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Women: The Latest Architecture and News

Designing Spaces That Are Good for Women and Everybody Else

"We are focused on creating a just public realm," said Chelina Odbert, Hon. ASLA, CEO and founding principal of Kounkuey Design Initiative (KDI), at the National Building Museum in Washington, D.C. And by just, "we mean free, inclusive, accessible, unbiased, and equitable". A "just public realm is open to everyone.” There is unlimited access to streets and public spaces so people can travel to school and work and be full members of their communities.

Unfortunately, the public realm is instead often “intimidating, exclusionary, inaccessible, unjust, and inequitable” for many women, LGBTQIA+ people, people with disabilities, and people of color. Landscape architects, planners, and others need to understand who feels safe and comfortable in public spaces or there is a risk of perpetuating inequalities, Odbert argued.

The Painted Houses of Tiébélé: A Model for Communal Collaboration

In the south of Burkina Faso, sharing borders with the northern environs of Ghana is Tiébélé; a small village exhibiting fractal patterns of circular and rectangular buildings, housing one of the oldest ethnic groups in West Africa; the Kassena tribe. With vernacular houses dating back to the 15th century, the village’s buildings strike a distinctive character through its symbol-laden painted walls. It is an architecture of wall decoration where the community uses their building envelope as a canvas for geometric shapes and symbols of local folklore, expressing the culture’s history and unique heritage. This architecture is the product of a unique form of communal collaboration, where all men and women in the community are tasked with contributing to the construction and finishing of any new house. This practice serves as a transmission point for Kassena culture across generations.

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AIA Announces Evelyn Lee as its 2025 President

The American Institute of Architects has elected Evelyn Lee as the 2025 President-elect. During the AIA annual meeting, Lee has been selected to take the position of 2024 First VP President-Elect, and afterward to become president in 2025. AIA has also elected Heather Philip-O'Neal to serve as Treasurer between 2024-2025, and Latoya N. Kamdang as the elected At-large Director.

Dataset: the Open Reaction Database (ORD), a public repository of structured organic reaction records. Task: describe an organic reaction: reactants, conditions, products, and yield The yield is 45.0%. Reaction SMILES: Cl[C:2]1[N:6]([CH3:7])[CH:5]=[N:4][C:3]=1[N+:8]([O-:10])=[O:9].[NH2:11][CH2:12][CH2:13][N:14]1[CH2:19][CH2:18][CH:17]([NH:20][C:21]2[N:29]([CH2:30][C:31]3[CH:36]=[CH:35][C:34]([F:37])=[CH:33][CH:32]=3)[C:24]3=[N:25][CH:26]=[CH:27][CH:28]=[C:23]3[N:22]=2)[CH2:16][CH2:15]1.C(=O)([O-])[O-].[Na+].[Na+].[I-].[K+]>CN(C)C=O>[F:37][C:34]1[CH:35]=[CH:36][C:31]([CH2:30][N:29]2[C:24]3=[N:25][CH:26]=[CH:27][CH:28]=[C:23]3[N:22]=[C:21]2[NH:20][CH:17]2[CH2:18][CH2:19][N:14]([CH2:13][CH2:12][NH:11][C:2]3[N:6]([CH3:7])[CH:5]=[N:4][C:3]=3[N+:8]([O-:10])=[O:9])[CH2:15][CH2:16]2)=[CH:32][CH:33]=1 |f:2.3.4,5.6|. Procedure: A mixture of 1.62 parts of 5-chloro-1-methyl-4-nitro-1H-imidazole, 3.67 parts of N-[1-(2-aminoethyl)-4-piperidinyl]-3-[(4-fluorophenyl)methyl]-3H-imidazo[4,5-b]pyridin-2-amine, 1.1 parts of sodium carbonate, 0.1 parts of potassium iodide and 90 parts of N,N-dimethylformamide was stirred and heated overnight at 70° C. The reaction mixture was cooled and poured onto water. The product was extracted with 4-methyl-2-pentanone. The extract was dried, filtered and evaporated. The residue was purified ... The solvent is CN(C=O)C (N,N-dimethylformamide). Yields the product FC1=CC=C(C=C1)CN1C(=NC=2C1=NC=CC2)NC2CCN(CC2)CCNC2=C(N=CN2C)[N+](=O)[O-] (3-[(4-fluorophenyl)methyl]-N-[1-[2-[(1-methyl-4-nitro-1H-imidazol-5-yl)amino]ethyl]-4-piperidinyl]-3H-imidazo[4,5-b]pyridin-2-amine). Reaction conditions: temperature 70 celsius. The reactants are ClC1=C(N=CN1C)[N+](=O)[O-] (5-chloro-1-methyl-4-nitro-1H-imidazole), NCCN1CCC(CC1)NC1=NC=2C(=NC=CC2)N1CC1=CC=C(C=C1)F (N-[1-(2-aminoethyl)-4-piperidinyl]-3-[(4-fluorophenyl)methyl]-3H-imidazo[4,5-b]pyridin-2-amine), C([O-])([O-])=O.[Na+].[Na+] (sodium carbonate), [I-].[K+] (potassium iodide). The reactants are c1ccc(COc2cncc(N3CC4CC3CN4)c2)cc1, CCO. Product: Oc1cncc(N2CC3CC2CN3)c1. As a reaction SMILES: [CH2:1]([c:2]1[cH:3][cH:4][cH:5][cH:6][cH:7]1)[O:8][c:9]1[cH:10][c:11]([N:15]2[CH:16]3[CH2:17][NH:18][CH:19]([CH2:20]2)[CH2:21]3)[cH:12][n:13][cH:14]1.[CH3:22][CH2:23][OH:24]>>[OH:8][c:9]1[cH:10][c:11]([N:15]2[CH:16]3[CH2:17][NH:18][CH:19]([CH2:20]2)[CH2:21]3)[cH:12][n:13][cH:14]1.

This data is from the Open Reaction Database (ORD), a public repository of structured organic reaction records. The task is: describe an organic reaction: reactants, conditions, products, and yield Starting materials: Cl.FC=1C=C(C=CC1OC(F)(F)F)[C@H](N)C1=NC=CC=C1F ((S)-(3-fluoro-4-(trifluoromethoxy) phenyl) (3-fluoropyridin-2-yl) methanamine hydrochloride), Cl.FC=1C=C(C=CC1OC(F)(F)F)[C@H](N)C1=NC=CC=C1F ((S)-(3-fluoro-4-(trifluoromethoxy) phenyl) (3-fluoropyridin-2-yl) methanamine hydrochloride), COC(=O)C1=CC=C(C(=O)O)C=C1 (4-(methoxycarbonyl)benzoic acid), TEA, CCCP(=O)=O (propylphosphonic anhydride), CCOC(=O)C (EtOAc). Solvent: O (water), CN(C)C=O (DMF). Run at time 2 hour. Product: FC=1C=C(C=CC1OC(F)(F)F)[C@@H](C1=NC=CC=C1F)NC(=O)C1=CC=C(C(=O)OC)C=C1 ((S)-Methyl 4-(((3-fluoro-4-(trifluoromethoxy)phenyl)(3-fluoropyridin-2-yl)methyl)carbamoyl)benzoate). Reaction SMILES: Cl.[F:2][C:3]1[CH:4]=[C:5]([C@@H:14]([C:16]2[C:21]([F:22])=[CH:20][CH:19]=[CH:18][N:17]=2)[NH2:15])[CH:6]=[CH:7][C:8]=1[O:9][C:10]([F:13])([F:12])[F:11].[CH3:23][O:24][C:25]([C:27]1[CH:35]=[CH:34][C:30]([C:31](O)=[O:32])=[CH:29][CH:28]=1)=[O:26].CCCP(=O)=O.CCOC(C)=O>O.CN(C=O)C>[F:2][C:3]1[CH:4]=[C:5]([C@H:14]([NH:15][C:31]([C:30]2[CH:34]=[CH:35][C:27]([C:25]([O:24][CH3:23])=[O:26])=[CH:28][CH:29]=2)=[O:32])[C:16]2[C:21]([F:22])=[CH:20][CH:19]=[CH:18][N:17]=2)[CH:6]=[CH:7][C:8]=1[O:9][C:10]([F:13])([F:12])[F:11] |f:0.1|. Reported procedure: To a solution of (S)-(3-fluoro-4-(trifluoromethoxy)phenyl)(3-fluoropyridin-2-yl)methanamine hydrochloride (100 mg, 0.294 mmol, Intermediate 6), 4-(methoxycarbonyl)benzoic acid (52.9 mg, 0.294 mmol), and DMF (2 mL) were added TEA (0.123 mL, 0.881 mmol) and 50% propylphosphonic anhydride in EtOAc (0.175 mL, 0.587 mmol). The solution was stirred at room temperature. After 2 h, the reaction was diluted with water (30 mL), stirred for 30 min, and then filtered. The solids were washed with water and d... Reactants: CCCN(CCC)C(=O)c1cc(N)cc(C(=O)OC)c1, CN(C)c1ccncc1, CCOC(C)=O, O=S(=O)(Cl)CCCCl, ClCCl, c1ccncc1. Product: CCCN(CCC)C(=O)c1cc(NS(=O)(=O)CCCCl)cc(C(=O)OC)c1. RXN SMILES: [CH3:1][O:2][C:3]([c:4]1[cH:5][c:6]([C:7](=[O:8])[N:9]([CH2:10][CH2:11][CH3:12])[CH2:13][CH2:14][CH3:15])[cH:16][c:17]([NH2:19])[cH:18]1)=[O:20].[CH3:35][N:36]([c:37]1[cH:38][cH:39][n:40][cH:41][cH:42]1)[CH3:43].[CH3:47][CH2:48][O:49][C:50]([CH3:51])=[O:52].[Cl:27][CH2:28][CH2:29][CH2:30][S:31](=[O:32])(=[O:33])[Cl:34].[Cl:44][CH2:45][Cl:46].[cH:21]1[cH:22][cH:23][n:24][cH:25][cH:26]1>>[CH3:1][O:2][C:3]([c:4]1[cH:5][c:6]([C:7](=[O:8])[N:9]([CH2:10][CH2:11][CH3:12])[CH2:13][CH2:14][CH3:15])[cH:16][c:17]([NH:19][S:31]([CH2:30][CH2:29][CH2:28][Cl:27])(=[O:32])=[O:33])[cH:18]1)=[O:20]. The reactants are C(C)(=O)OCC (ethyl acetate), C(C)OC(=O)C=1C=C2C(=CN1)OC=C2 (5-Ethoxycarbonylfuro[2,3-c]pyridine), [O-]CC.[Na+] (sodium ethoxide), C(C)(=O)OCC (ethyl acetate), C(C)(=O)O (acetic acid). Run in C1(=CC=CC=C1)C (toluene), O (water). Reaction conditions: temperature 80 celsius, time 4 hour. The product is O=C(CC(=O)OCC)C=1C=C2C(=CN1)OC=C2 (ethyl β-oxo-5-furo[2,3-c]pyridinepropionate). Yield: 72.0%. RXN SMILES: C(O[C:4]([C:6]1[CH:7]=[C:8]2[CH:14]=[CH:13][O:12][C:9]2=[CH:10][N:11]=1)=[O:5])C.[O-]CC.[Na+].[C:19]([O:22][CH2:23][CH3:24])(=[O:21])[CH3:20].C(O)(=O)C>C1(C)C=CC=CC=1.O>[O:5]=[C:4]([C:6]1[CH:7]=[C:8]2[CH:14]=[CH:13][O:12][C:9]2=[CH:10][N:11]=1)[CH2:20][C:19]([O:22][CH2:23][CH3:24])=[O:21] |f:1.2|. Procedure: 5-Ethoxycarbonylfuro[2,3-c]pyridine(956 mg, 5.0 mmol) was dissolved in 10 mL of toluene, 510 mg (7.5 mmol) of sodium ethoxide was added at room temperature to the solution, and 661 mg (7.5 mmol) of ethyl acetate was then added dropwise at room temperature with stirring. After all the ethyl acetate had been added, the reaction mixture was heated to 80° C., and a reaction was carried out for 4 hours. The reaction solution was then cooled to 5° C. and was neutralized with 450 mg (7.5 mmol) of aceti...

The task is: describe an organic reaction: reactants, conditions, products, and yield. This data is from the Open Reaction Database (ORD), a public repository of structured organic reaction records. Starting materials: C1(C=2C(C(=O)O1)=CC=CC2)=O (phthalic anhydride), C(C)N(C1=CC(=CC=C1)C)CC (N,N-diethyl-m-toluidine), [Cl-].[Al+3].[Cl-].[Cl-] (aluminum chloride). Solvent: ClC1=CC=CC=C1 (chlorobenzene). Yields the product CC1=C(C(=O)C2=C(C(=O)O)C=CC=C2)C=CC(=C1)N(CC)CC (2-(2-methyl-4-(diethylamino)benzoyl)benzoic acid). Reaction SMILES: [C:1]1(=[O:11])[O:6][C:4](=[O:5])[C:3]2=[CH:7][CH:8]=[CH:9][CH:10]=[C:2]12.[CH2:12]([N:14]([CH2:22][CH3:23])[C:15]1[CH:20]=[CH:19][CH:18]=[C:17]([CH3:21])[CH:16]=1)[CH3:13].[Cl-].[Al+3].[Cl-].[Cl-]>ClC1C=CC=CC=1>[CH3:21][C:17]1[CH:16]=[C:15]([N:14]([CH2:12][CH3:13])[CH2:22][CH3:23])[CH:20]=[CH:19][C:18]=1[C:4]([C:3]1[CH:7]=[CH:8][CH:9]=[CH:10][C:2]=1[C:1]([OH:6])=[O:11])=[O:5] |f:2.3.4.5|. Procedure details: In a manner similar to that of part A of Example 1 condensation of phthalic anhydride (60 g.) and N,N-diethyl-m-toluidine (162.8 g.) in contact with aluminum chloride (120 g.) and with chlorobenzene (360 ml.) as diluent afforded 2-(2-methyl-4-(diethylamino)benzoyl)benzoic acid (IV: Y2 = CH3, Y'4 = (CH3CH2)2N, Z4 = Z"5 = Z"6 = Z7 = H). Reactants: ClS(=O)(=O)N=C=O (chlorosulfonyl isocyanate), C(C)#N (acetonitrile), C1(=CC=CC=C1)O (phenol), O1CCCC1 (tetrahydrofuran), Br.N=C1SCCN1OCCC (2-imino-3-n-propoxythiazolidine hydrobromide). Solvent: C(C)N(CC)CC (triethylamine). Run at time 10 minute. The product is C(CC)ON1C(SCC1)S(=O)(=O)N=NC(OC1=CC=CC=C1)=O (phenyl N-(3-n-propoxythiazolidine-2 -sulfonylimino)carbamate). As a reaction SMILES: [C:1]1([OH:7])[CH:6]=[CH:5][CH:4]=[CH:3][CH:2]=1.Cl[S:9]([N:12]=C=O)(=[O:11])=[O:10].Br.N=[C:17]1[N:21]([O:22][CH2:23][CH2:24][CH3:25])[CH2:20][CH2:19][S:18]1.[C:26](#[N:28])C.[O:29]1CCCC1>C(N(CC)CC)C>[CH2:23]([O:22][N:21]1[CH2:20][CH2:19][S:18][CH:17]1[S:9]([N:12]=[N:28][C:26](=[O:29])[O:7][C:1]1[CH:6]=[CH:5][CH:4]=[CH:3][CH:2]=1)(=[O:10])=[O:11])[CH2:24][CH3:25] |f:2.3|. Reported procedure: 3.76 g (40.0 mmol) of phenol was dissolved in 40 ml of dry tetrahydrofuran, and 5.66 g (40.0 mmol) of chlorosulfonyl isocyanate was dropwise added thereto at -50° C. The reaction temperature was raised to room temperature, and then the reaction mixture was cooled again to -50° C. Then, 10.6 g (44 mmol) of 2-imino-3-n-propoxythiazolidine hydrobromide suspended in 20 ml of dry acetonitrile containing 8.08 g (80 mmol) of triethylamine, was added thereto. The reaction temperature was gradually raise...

Evelyn Lee is the Global Head of Workplace Strategy and Innovation at Slack Technologies, Founder of the Practice of Architecture, and Co-Host of the Podcast Practice Disrupted. She is also a member of the National Organization of Minority Architects (NOMA). From 2020 to 2021, she served as the first female Treasurer to the AIA National Board. She is also widely published, having managed a monthly column for Contract magazine, in addition to various other online publications, where she developed recurring content on the business of architecture. Additionally, Evelyn Lee has been featured as a speaker, panelist, and moderator at national design and architecture conferences, including AIA National Convention, Dwell on Design, and Women in Green.

Kimberly Dowdell Chosen as AIA’s First Black Woman President

The American Institute of Architects has elected Kimberly Dowdell as the 100th president of the organization, making her the first Black woman to hold the position in AIA’s 165-year history. Delegates at the AIA’s annual meeting voted Dowdell to serve first as vice president for 2023. Afterward, she will become president in 2024.